Mason McGwire – Pic via ESPN
As soon as his name was read on day two of the draft, I had to look at the draft tracker just to make sure how his name was spelled. It was spelled just like how I thought it was and his dad was exactly who I thought it was. Regardless of Mason McGwire’s pedigree, that only goes so far and he’ll be the first to tell you that because Mason McGwire is going to make it on his own merits and hard work and not on his name.
Age – 18
Height – 6-foot-4
Weight – 190
Throws – Right
From – Capistrano Valley High School, CA
8th Round 2022 Draft
When you first see him in videos, he doesn’t look any different than most normal high school pitchers. He’s tall, he’s lanky, he could put on some weight and gain a few miles an hour. Those are most of the cliché things you’ll hear about every young pitcher.
McGwire, 18, was committed to playing at the University of Oklahoma but the Cubs were able to convince him to forgo his commitment and to sign with Chicago Cubs.
Jordan Bastian of MLB.com broke down how McGwire learned his best pitch from Rollie Fingers. He supposedly asked Fingers how he threw a splitter in Fingers showed him and that’s how McGwire uses it. Bastian also described a trip the McGwires took to the Cubs facility in Mesa and how much Mason wanted to be a Cub based upon their technology.
Coming into the draft, McGwire had a track record of success high school. But it was on the showcase circuit where he pitched well against advanced competition. Here is what the Baseball Factory had to say about his talents:
Mason continues to show big upside on the mound and is a talented prospect for the 2022 class. Delivery is sound, repeatable, allowing his arm action to work well to the plate. He attacks hitters, throwing a lot of strikes as he works to get ahead of hitters through a quick tempo. Arm strength has improved as he threw his top velocity, topping out at 85 mph. Fastball shows slight arm side run. Split finger shows potential as being a quality pitch with sinking action. He maintains arm speed on his changeup with slight sink but is a pitch still in development. Control is solid as he throws strikes with all his pitches, locating to both sides of the plate. Stock on the mound will continue to rise as he builds more arm strength through a long toss program. Mental makeup is a plus as he is very coachable and willing to make adjustments to be the best player he can be.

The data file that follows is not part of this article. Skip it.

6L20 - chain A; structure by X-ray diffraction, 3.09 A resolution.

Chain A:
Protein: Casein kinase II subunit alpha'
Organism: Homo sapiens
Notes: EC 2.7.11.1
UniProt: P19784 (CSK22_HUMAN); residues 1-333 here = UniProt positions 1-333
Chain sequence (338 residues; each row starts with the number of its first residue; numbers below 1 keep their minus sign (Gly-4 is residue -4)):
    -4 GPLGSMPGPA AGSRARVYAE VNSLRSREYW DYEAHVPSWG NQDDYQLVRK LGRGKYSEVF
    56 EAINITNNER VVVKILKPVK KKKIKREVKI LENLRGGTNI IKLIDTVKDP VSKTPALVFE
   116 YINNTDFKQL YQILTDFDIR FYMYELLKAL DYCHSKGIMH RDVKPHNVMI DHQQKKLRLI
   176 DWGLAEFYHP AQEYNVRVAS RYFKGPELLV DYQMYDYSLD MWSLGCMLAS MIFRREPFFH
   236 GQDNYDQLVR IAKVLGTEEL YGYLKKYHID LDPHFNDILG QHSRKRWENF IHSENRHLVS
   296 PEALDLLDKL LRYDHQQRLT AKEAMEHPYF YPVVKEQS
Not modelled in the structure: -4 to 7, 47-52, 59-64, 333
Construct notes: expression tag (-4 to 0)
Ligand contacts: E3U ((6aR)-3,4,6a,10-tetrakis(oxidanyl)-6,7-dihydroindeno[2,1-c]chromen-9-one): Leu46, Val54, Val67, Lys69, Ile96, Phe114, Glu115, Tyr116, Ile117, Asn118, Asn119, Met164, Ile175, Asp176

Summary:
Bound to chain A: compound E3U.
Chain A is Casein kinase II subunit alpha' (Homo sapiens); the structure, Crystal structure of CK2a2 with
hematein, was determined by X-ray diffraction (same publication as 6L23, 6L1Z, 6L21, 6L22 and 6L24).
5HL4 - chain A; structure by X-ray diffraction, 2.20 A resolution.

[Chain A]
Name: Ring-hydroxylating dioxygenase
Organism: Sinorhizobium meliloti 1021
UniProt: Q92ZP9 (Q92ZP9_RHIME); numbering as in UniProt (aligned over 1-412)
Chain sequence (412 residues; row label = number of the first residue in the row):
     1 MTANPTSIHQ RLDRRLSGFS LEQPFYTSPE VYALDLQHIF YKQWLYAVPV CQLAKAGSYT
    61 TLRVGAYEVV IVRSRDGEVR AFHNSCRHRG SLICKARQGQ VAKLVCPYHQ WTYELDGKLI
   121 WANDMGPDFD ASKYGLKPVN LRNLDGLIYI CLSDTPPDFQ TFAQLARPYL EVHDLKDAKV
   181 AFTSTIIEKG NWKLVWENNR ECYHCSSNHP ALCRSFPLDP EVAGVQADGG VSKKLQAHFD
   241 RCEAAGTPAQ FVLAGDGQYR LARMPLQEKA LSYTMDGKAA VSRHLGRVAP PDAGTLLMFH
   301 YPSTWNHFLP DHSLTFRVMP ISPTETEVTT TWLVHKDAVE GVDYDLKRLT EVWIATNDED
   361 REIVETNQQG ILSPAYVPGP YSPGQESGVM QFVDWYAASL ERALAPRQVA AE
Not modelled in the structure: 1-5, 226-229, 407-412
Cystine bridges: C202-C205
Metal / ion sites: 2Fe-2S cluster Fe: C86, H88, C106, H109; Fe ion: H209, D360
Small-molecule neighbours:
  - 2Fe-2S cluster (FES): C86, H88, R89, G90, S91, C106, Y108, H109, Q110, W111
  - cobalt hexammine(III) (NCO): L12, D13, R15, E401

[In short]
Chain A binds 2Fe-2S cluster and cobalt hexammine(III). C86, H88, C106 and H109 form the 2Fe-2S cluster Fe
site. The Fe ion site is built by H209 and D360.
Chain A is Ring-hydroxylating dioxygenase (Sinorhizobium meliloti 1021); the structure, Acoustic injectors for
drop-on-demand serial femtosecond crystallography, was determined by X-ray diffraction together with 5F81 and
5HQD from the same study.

As you can see, I bolded and underlined the last part because I think that the most important part of a pitcher is his make up. You’ve got to be willing to adapt. You have to be willing to change constantly as a starting pitcher in the major leagues.
According to Prep Baseball Report, McGwire throws a fastball that normally sits between 89 and 92 he has a slider that comes in quite a bit lower at 75 to 76 and his best pitch. His splitter, comes in around 74 and 75. I’m going to let you look at some videos of him and then we’ll talk afterwards about a possible plan for him going forward.
As you can probably tell in the videos, he gets some good movement on his pitches right now. And he’s been successful with the way that he’s been pitching. But the Cubs are going to tweak a few things.
The first thing they’re gonna do is strengthen them up a little bit but not too much at one time. The second thing they’re gonna get him to do is to get him to use his lower half more. They’re going to really work on building his legs up and driving to the plate and using his 6-foot-4 frame to his advantage. That’ll increase his fastball and will also get him a little bit closer to the plate and take stress off his arm. Right now, he has been 90% arm. By using his legs, that will help reduce the stress in his upper half and mainly his shoulder and back area behind the scapula.
We are probably not going to get to see him pitch this year at all. If there are fall instructs, he’s going to be there. But in terms of getting in games that matter, pretty sure he’s done for the year. With just a week left in the Arizona Complex, it might be fun to give him a taste, but it’s also not worth risking an injury after basically being off for two months.
The development plan for him is simple.
Learn about eating properly, learning how to take care of your body on a daily basis, do your weight and arm strengthening programs, and the Cubs will worry about pitch development later. He’ll show up in spring training and they’ll go from there. How much he improves over the winter, which could be substantial for someone new, is going to determine where his 2023 assignment is going to be. Odds are he’ll come into spring training and the conservative route would be to go to extended spring training and let his performance there dictate if he heads to Myrtle Beach in June or if he goes to the rookie league. There’s nothing set in stone right now and nothing really should be other than his own physical development. Let’s worry about the pitches until next spring.